Democrats have countered that there are few examples of fraud at the polls and that such steps suppress the vote of such groups as minorities and women.
So there you go. The more things change, the more they stay the same.
Filed under: Capitalism, History, Taxes, The United States | Tags: How Much is Too Much?, It's Only Money, The Expense of a Presidency
A new book Presidential Perks Gone Royal by Robert Keith Gray, points out that American taxpayers spent $1.4 billion on everything from staffing, housing, flying and entertaining President Obama and his family last year. In comparison, British taxpayers spent just $57.8 million on the royal family.
Obama is not the first president to take advantage of the expensive trappings of his office, but the amount spent on the first family, Gray argues, has risen tremendously under the Obama administration and needs to be reined in.
The $1.4 billion is the total cost of the presidency, factoring in the cost of the biggest staff in history at the highest wages ever, a 50 percent increase in the numbers of appointed czars, and an Air Force One “running with the frequency of a scheduled airline.” When a trip on Air Force One is deemed political, it is customary for the president to pay the equivalent of a first class commercial ticker for certain passengers, but that hardly covers the taxpayer’s cost of flying the president and his staffers around on campaign trips.
Gray argues in his book that Americans want their president to be safe and comfortable, but argues the system should be reformed. Aside from his salary, the president gets a $50,000 a year expense account, a $100,000 travel account, a $19,000 entertainment budget and an additional million for “unanticipated needs.”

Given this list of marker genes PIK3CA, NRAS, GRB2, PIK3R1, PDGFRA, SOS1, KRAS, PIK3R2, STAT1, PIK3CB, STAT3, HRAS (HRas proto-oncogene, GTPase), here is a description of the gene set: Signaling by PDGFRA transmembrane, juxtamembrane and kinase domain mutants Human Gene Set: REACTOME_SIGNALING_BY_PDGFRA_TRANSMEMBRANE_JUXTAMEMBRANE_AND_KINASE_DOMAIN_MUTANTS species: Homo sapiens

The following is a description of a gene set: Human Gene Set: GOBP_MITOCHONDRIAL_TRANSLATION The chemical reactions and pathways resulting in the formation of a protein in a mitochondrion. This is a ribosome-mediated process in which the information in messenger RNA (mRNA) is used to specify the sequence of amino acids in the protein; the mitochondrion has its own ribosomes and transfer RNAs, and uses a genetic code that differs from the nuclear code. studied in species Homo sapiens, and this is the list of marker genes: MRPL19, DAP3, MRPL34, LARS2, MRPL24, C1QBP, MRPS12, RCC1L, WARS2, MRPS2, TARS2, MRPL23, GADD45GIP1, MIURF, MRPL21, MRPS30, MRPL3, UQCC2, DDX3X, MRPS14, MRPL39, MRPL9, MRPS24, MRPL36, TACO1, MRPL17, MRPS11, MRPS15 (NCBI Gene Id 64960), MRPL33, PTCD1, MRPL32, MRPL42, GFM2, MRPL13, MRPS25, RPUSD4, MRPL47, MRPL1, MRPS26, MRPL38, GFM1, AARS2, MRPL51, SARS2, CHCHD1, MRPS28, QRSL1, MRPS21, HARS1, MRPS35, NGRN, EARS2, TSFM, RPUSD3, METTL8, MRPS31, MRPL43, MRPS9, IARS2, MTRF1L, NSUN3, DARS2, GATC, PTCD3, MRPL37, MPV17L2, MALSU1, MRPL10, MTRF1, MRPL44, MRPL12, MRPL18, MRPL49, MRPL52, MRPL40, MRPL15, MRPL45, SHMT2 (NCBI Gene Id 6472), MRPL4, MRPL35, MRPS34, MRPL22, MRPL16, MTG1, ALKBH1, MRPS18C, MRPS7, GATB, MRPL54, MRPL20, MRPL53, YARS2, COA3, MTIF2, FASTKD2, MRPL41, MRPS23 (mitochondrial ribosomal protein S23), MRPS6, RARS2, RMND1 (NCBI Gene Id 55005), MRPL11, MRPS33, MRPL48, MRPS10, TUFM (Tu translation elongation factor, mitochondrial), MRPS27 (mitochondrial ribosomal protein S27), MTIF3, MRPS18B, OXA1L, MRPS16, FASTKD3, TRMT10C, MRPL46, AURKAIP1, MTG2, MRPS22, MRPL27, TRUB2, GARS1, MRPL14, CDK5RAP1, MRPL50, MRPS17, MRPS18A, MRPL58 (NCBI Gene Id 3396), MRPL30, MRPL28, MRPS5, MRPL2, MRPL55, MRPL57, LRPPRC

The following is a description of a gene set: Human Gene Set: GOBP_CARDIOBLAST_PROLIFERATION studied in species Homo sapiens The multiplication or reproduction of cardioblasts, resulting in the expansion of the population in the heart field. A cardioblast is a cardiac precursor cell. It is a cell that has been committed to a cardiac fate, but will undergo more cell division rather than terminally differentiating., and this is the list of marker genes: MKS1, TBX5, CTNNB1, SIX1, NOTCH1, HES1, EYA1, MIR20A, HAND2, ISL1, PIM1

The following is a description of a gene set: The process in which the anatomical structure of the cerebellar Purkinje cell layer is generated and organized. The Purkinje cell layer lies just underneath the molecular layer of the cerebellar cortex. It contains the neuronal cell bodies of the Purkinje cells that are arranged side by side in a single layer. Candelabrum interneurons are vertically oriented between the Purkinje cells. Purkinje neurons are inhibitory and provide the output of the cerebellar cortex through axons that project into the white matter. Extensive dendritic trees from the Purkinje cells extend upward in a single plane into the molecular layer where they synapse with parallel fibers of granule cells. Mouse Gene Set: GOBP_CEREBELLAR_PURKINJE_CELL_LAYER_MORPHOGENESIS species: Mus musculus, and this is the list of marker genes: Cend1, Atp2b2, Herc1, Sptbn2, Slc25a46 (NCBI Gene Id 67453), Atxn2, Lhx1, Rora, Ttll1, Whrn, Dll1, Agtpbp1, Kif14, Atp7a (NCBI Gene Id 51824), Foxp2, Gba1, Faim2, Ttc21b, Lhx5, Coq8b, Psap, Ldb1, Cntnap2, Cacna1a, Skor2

The president has 469 senior staffers, and 226 are paid more than $100,000 a year. Seventy-seven are paid as much as $172,000. He has also appointed 43 czars. All are appointed without Senate confirmation.
He can vacation for free at Camp David. Each round trip made to Camp David costs the taxpayers $25,350. It is estimated that the combined transportation and personnel costs for a Camp David visit are $295,000 per night.
The president has a full-time movie projectionist in the White House theater. The projectionists sleep at the White House so they can be on call 24 hours a day . The president’s family gets travel and security expenses paid while vacationing. Michelle Obama drew some flack from the media when it was disclosed that, not counting weekends, she spent 42 days on vacation in the span of one year.
Bo has his own highly paid staffer at $102,000 last year, and roused some criticism when he got a separate flight to join the president on vacation in Maine.
Up until 1958, the federal government provided no pension or other retirement benefits for former U.S. presidents. In 1955, former President Harry s. Truman’s limited financial resources for an office staff prompted legislation to provide benefits to former presidents. President Eisenhower was the first to fall under the Act.
By law, former presidents are entitled to a pension, staff and office expenses, medical care or health insurance, and Secret Service protection. The pension begins immediately after a president’s departure from office. Bill Clinton will have lifetime Secret Service protection, but George W. Bush, Barack Obama, and following presidents will have it for only ten years.
There is a presidential townhouse reserved for former presidents when they come to Washington. What happens when several former presidents turn up all at once is not clear.